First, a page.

And as one local columnist reminded, Hong Kongers will be on their own. Britain, which negotiated the one country-two systems arrangement, has made clear where its economic and political interests rest, most recently with the visit of royal heir apparent Prince William to Beijing.

The United States has been studiously quiet, in part to avoid Chinese paranoia — voiced again most recently by a top general, Gen. Sun Jianguo, deputy chief of the General Staff of the People’s Liberation Army — that Americans are fueling unrest or revolution in China. The one time President Barack Obama made a passing reference to Hong Kong at a Beijing press conference last year, he was quickly swatted down by Chinese leader Xi Jinping, who tartly reminded him that the city’s future is an internal Chinese issue.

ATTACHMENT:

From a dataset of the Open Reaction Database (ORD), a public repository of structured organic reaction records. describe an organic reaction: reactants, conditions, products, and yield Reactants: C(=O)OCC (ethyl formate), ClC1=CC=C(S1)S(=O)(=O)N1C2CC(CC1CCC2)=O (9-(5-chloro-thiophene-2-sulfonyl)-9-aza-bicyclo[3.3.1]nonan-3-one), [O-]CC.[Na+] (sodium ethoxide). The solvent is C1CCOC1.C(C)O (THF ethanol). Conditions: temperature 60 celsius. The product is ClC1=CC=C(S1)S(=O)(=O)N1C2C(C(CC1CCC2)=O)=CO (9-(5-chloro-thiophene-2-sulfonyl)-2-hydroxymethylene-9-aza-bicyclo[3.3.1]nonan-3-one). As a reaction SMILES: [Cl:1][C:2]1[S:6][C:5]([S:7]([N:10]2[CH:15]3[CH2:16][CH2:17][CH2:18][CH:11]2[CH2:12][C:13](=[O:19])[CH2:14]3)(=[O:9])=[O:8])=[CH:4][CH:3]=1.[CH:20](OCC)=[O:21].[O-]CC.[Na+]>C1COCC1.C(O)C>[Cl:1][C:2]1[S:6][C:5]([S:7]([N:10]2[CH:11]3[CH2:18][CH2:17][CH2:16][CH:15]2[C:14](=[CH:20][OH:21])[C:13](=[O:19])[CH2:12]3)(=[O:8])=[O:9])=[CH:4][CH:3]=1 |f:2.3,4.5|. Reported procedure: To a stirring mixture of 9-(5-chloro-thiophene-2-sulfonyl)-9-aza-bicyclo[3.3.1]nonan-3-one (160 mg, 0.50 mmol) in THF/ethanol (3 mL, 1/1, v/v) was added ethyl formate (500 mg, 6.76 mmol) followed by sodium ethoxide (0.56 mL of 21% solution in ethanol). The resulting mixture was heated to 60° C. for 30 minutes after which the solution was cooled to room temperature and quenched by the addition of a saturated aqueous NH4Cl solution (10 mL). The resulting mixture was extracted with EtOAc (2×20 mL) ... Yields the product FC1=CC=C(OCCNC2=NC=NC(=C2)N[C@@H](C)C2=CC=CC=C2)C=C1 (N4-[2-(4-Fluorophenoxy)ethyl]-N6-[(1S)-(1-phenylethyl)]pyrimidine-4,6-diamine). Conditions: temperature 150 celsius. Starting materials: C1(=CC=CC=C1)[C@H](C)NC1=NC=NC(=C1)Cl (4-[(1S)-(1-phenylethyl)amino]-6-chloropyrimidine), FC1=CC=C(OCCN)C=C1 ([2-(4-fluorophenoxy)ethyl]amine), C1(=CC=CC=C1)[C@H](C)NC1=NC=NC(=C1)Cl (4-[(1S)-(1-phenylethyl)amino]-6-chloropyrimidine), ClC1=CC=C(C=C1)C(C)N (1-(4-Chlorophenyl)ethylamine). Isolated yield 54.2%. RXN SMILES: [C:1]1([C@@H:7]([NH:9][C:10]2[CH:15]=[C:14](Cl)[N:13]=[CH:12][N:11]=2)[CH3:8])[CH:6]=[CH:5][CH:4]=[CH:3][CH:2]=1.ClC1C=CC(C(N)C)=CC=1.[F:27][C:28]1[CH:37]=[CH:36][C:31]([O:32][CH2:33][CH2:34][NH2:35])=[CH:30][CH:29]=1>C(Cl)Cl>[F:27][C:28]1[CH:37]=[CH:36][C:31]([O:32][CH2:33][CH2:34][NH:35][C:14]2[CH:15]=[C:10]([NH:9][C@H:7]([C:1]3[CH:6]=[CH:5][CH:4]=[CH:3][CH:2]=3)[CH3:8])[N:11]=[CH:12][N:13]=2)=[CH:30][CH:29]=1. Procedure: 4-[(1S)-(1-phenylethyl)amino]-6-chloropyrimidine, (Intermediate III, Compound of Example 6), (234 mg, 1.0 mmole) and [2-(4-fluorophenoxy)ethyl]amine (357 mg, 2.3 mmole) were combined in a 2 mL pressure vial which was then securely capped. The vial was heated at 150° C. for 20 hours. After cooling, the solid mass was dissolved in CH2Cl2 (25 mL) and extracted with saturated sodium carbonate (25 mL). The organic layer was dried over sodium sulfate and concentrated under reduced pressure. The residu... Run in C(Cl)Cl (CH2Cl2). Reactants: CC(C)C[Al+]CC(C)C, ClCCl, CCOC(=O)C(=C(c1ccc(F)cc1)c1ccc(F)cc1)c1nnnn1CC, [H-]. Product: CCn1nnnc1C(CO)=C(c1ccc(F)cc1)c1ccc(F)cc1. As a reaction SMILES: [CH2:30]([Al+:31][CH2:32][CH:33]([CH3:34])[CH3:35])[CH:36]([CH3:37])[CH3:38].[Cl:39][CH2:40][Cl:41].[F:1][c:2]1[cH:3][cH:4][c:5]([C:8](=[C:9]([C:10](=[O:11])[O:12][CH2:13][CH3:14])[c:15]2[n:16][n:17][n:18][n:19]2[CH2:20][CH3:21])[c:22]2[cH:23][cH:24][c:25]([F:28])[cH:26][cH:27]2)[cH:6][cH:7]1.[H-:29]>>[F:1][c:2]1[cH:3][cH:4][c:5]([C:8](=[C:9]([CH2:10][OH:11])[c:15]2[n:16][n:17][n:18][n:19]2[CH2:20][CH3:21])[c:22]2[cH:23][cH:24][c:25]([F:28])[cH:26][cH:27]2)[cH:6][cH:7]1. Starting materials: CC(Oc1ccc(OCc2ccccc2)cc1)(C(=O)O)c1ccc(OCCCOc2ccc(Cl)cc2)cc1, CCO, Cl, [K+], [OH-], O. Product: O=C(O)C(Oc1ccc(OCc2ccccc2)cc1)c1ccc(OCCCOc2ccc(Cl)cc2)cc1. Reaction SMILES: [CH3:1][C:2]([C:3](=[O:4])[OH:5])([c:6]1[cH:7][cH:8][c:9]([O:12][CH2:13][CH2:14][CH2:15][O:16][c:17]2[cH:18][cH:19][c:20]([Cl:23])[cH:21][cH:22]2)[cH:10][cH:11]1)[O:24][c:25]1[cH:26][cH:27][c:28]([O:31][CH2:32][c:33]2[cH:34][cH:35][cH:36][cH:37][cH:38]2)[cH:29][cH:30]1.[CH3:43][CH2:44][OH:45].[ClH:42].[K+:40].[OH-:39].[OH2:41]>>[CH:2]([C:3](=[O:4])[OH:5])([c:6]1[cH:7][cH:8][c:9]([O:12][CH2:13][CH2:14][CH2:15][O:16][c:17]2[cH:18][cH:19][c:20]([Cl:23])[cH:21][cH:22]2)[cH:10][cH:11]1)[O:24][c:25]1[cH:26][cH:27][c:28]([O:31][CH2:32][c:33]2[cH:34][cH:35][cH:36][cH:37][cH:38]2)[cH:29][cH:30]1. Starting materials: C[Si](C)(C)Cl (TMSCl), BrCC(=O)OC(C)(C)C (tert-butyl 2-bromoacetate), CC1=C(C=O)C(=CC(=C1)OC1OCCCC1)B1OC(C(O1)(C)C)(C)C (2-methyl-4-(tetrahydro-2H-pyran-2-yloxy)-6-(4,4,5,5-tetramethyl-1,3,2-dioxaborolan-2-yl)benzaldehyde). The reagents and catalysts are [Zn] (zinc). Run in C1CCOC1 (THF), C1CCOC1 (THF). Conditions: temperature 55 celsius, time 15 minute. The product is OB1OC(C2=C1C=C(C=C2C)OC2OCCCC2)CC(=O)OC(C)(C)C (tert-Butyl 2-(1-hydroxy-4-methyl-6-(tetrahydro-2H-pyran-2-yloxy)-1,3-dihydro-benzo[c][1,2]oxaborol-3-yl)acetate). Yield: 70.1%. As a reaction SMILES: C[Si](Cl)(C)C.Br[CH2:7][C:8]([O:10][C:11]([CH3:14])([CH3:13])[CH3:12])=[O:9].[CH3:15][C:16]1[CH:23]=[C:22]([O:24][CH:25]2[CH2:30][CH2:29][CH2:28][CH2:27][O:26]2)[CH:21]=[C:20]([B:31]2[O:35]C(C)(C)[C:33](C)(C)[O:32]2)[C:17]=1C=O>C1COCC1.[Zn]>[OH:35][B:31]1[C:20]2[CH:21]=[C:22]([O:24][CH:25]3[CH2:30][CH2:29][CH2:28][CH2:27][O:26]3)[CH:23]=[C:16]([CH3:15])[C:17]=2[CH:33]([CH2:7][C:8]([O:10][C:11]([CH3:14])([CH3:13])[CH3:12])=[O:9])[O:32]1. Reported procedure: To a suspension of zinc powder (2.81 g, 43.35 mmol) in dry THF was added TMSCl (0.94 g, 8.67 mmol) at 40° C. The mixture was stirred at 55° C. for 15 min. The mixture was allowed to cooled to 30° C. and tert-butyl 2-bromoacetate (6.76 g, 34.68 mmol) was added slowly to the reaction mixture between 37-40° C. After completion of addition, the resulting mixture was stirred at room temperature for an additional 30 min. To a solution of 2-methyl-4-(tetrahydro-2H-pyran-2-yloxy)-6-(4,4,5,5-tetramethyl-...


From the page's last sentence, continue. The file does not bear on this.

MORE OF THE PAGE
As one resident noted, Hong Kong has shown incredible resilience for seven plus decades through the Japanese occupation, the turmoil of the communist revolution on the mainland that frequently spilled over to the city in the 1950s and ‘60s wars, the uncertainty before the 1997 handover and the financial and political crises since.

Perhaps that confidence is best expressed in the city’s signature skyline. Even now, when pessimism often seems to reign, new office and apartment towers continue to be carved out of mountainsides. Some are so tall they pierce low level clouds and their top floors reach blue skies above. They are one metaphor for a deep belief in hard work, determination to earn money and pursuit of a better future after two catastrophic centuries of Chinese history. These emotions have long driven this city and made it grow and thrive, and by most reckonings will continue to do so whatever storms lay ahead.